The petitioners moved to reconsider the resolution, but the Sandiganbayan denied the motion through the second assailed resolution dated May 18, 2017.11


In this recourse, the petitioners submit the following issues, to wit:





The petitioners submit that although the delay in the issuance of the resolutions was largely unjustified, the Office of the Ombudsman did not present any plausible, special or even novel reason to justify the delay beyond stating that the delay emanated from the regular exercise of its prerogative in prosecuting criminal cases; that the lengthy, vexatious, capricious and oppressive delay in the proceedings prejudiced them especially after they had meanwhile been led to believe that they had already sufficiently answered the charges against them, and particularly because they had been unfairly made to answer to a new accusation through the allegation that they had not conducted monitoring activities of the project, without prior notice in violation of due process; that initially they had been accused only of entering into the MOA with Sikap Yaman without the proper accreditation from the Sangguniang Bayan of the Municipality of Bogo; and that after the Sangguniang Bayan had issued the accreditation as an NGO in favor of Sikap Yaman, the Office of the Ombudsman then unjustly came out with the new allegation in the information without prior notice to them, thereby leaving them with no opportunity to intelligently refute the new allegation.13

The OSP counters that the petition for certiorari was filed out of time; that the petitioners did not attach there:to a sworn certification of non-forum shopping; that the mere mathematical reckoning of the time involved in the conduct of the preliminary investigation would not be sufficient in determining undue delay; that they did not also show that the proceedings before the Office of the Ombudsman had been attended with vexatious, capricious and oppressive delays; that the long period had been necessary to afford all parties the full opportunity to be heard and to present their respective sides; that Criminal Case No. SB-16-CRM-0413 had been only one of the numerous cases that had resulted from the conduct of several nationwide investigations into the "728 Million Pesos Fertilizer Fund Scam"; that they did not assert their right to speedy disposition at the earliest opportune time; and that the filing of their motion to remand the case clearly indicated their acquiescence to the period spent by the Office of the Ombudsman in the disposition of their case; and that the petitioners did not show that they had been prejudiced by the delay.14

Ruling of the Court

The petition for certiorari is impressed with merit.

The Constitution guarantees under Section 16, Article III the right to the speedy disposition of cases, providing therein as follows:

Section 16. All persons shall have the right to a speedy disposition of their cases before all judicial, quasi-judicial, or administrative bodies.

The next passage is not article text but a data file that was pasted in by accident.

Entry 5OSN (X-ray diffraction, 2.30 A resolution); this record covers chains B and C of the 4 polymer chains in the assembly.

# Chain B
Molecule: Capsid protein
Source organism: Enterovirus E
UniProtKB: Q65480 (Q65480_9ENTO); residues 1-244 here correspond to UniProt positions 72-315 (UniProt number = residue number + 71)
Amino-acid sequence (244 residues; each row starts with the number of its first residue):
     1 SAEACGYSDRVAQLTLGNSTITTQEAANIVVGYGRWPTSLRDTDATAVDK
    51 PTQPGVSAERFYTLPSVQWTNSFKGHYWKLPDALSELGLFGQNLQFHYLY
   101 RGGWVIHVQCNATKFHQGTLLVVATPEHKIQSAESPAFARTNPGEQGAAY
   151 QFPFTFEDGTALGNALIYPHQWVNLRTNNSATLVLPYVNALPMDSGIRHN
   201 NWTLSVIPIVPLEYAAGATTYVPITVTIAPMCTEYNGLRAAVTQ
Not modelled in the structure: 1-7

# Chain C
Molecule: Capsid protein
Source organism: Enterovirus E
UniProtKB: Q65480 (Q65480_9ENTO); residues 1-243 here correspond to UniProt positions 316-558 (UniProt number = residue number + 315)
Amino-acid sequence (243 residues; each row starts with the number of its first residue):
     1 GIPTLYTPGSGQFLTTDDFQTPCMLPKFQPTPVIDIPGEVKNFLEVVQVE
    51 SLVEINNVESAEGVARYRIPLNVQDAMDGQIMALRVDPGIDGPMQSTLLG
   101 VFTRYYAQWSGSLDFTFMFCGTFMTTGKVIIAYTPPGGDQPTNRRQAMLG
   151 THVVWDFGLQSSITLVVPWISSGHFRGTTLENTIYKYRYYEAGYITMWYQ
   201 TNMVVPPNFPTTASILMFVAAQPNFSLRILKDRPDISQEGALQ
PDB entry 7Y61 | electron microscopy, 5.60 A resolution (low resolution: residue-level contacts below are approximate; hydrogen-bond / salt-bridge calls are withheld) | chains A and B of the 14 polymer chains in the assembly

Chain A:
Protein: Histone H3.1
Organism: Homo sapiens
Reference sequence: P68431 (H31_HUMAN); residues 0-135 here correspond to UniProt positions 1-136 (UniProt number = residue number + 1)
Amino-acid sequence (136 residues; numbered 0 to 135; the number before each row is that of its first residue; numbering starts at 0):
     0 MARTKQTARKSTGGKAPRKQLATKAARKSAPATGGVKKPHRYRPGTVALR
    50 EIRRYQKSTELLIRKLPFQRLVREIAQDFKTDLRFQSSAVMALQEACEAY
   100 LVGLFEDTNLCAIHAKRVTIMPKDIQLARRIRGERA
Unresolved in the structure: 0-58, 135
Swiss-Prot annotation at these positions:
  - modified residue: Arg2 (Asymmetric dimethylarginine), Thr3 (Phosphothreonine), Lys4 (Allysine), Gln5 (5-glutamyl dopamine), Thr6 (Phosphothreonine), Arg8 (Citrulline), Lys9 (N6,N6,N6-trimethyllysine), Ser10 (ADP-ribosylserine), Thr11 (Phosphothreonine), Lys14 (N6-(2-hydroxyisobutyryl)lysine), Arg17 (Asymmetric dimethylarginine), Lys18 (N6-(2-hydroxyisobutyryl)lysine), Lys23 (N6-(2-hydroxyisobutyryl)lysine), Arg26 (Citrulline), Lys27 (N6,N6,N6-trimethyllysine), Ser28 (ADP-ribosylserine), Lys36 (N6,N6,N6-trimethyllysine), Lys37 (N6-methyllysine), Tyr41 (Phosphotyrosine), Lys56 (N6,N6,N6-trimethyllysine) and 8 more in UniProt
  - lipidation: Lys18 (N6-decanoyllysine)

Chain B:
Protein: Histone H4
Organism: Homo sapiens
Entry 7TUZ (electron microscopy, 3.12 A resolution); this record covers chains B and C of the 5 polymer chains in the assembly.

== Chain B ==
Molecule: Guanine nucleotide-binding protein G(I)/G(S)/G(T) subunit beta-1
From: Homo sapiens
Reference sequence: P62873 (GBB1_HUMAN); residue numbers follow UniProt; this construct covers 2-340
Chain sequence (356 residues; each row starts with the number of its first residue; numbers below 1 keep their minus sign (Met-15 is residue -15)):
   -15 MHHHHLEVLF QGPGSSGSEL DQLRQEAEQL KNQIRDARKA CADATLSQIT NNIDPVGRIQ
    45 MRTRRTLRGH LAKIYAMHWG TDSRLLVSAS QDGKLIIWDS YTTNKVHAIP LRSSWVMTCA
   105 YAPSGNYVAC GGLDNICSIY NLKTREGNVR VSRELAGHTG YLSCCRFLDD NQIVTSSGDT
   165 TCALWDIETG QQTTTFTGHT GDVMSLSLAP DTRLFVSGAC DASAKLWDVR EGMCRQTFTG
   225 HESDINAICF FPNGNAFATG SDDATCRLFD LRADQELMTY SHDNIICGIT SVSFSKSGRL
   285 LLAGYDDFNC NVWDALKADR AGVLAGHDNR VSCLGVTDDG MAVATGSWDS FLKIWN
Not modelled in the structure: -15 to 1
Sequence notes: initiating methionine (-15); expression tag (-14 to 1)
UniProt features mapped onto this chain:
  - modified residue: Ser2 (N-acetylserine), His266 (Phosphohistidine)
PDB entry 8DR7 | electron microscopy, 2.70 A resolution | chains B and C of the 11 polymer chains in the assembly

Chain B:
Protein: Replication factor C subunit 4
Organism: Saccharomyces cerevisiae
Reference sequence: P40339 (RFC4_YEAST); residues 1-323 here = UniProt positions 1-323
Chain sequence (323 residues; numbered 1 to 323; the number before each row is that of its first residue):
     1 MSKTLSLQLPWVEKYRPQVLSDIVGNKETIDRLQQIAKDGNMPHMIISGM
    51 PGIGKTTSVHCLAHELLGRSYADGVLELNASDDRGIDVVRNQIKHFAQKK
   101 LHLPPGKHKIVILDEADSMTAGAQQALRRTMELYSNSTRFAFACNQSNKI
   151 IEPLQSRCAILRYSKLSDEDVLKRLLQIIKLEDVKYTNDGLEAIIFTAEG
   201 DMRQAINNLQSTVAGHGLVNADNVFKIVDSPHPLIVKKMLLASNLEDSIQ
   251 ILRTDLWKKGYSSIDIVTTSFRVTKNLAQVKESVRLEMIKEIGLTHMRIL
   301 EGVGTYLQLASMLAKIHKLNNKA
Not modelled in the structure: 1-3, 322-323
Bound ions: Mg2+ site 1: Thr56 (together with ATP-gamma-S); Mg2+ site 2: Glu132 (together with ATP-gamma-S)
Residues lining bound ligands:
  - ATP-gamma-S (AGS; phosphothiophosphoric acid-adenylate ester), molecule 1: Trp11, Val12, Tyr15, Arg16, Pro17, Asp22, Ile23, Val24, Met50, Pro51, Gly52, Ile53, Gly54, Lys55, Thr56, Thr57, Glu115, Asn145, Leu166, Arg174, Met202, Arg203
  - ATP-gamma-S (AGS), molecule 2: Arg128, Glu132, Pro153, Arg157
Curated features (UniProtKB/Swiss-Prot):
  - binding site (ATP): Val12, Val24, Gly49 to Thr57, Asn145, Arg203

To accord with such right, Section 12, Article XI of the Constitution mandates the Office of the Ombudsman to act promptly on complaints filed before it in any form or manner, viz.:

SECTION 12. The Ombudsman and his Deputies, as protectors of the people, shall act promptly on complaints filed in any form or manner against public officials or employees of the Government, or any subdivision, agency or instrumentality thereof, including government-owned or controlled corporations, and shall, in appropriate cases, notify the complainants of the action taken and the result thereof.

The mandate is reiterated in Section 13 of R.A. No. 6670 (The Ombudsman Act of 1989), which provides:

Section 13. Mandate. – The Ombudsman and his Deputies, as protectors of the people, shall act promptly on complaints filed in any form or manner against officers or employees of the government, or of any subdivision, agency or instrumentality thereof, including government owned or controlled corporations, and enforce their administrative, civil and criminal liability in every case where the evidence warrants in order to promote efficient service by the Government to the people.

In this connection, the Court does not set a threshold period in determining undue or inordinate delay.ℒαwρhi৷ Indeed, a mere mathematical reckoning of the time involved is not sufficient in determining whether or not there was inordinate delay on the part of the investigating officer; particular regard must be taken of the facts and circumstances peculiar to each case.15 Instead, the Court has adopted the "balancing test" based on the landmark ruling of the United States Supreme Court in Barker v. Wingo16 to the effect that in determining the existence of inordinate delay the courts should consider the presence of the following factors, namely; (1) the length of delay; (2) the reason for delay; (3) the defendant's assertion or non assertion of his or her right; and (4) the prejudice to the defendant as a result of the delay.17